The following design features should be considered with an SCR:

  • Depending on the sulfur content of the fuel, at low flue gas temperatures, salt formations (ammonium sulfate and ammonium bisulfate) can occur due to NH3 reacting with sulfur (SO3). This can plug up the SCR catalyst. Very high flue gas temperatures can result in SCR catalyst damage (sintering). Salt formation temperatures and sintering temperatures should be carefully evaluated, and the SCR operating temperature range may need to be adjusted for trouble-free operation.
  • Possible SCR catalyst poisons in the fuel/flue gas should be evaluated and discussed with the SCR supplier.
  • It is recommended to have castable refractory in the convection and duct sections, as these sections witness higher flue gas velocity. Flaking of the ceramic fiber from the convection has resulted in plugging of the SCR sections.
  • A CFD of the NH3 distribution in the flue gas duct and across the SCR should be considered. Inadequate distribution will result in shortened catalyst life and increased NH3 emissions.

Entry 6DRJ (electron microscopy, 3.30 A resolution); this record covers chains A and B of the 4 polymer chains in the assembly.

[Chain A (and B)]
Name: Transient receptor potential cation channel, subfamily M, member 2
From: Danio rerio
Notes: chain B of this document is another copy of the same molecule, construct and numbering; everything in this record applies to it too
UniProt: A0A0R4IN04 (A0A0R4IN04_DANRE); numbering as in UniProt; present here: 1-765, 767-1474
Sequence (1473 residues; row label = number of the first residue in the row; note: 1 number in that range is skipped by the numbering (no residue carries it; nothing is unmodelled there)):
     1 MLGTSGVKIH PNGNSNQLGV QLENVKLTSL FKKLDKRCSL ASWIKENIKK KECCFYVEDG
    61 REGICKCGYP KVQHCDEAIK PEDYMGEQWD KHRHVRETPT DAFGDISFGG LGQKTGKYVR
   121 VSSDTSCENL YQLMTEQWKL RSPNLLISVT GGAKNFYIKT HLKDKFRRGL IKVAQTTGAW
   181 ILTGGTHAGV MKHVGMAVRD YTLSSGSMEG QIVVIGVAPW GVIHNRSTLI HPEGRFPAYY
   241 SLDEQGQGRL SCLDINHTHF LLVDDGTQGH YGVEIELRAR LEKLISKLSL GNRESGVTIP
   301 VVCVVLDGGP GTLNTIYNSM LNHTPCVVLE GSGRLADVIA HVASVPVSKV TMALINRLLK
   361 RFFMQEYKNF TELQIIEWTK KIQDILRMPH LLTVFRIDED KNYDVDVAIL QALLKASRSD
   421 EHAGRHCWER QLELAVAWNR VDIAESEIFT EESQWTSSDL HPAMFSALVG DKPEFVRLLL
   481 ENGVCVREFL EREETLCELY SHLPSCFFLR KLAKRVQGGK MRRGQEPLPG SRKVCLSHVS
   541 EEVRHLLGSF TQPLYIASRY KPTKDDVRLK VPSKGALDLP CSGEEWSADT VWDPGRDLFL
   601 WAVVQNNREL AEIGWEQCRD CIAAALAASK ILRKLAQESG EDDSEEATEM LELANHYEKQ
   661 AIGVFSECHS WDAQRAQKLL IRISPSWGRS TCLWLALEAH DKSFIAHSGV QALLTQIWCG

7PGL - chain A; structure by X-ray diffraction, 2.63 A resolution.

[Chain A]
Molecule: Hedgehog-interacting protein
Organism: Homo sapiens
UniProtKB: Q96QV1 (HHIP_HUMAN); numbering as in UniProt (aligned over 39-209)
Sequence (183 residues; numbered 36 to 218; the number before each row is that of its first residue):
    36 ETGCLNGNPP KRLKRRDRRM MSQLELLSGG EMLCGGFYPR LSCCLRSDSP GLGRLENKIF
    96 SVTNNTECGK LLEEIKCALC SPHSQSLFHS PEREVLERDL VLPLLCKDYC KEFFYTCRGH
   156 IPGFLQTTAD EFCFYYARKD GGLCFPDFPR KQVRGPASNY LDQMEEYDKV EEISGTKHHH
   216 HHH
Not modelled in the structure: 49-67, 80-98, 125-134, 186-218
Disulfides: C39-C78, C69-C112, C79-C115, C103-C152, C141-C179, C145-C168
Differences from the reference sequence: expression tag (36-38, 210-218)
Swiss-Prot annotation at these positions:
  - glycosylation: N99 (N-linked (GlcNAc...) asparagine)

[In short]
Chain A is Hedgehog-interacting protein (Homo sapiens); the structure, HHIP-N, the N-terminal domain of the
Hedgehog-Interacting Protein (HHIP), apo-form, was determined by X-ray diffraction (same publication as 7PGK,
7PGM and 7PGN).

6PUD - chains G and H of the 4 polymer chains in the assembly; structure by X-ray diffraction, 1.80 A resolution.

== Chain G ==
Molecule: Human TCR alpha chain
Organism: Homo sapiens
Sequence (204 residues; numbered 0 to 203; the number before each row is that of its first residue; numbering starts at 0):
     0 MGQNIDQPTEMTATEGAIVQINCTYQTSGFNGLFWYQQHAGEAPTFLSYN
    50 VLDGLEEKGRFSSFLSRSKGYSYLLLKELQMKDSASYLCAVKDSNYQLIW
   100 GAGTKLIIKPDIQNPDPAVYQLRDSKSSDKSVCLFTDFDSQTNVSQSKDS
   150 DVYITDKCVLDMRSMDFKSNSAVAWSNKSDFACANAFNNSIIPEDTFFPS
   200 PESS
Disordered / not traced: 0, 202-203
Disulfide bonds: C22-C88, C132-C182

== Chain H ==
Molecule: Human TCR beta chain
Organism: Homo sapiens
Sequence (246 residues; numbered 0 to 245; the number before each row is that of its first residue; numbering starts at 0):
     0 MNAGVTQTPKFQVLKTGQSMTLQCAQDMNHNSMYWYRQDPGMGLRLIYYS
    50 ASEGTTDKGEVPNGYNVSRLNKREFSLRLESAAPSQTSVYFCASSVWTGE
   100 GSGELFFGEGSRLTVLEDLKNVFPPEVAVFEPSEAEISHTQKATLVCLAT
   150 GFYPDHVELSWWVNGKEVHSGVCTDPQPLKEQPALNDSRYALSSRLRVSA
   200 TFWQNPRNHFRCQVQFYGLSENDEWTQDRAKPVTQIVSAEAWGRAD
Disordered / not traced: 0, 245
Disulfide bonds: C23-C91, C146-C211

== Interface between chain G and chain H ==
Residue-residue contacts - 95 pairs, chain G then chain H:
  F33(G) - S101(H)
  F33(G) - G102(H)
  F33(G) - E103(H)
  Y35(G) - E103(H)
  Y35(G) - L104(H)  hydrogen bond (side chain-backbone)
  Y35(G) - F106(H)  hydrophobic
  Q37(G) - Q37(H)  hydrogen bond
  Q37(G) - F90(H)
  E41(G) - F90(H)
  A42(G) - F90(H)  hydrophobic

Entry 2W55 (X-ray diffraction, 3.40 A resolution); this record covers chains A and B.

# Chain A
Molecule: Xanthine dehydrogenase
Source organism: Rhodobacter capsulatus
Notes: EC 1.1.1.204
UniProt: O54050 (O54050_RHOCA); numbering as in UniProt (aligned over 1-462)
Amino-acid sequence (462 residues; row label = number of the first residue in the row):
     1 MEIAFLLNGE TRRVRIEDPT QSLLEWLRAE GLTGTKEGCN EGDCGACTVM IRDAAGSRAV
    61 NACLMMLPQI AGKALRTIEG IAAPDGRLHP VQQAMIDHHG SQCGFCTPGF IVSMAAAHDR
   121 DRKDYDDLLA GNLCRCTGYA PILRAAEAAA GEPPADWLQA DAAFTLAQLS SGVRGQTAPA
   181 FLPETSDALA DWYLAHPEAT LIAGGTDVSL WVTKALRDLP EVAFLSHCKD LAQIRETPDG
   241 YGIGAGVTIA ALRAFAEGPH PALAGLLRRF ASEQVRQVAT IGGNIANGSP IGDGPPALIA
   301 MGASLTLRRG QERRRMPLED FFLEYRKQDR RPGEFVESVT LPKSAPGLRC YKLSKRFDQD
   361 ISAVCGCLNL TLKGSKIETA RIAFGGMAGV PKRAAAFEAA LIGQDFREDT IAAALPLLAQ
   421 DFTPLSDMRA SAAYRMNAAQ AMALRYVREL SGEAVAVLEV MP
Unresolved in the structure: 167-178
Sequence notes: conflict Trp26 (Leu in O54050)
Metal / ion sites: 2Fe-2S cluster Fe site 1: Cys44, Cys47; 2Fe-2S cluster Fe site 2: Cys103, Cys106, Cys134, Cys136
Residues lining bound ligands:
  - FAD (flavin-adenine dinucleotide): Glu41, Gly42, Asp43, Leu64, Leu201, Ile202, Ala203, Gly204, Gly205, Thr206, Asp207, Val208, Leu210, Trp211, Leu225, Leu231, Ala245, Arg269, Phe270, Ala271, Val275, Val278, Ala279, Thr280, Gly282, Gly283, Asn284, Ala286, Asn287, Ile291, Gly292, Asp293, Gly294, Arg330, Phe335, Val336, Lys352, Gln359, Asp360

If an air preheater is considered, special consideration should be given to dewpoint issues at the cold end. Cold air bypass or air preheating are common methods to prevent cold-end dewpoint issues. In special circumstances, borosilicate glass tube design at the entry section is used to address the cold-end dewpoint issues.

When utilizing the air preheater with an SCR unit, a water wash or other cleaning considerations should be provided for salt cleaning.

Case Study 12. An induced-draft (ID) heater was installed. When the heater was operated, an ID fan damper control was found to be inadequate. A CFD study showed that the flue gas patterns entering the ID fan were not uniform, thus causing inadequate control. Turning vanes were added in the flue gas duct to address the issue.

CO catalyst considerations

Ideally, the heater operating range is designed to be well within the NOx, CO and VOC emissions guarantees. However, certain process restraints can result in turndown scenarios where CO or VOC emissions can increase, and CO catalyst may need to be utilized to meet environmental constraints.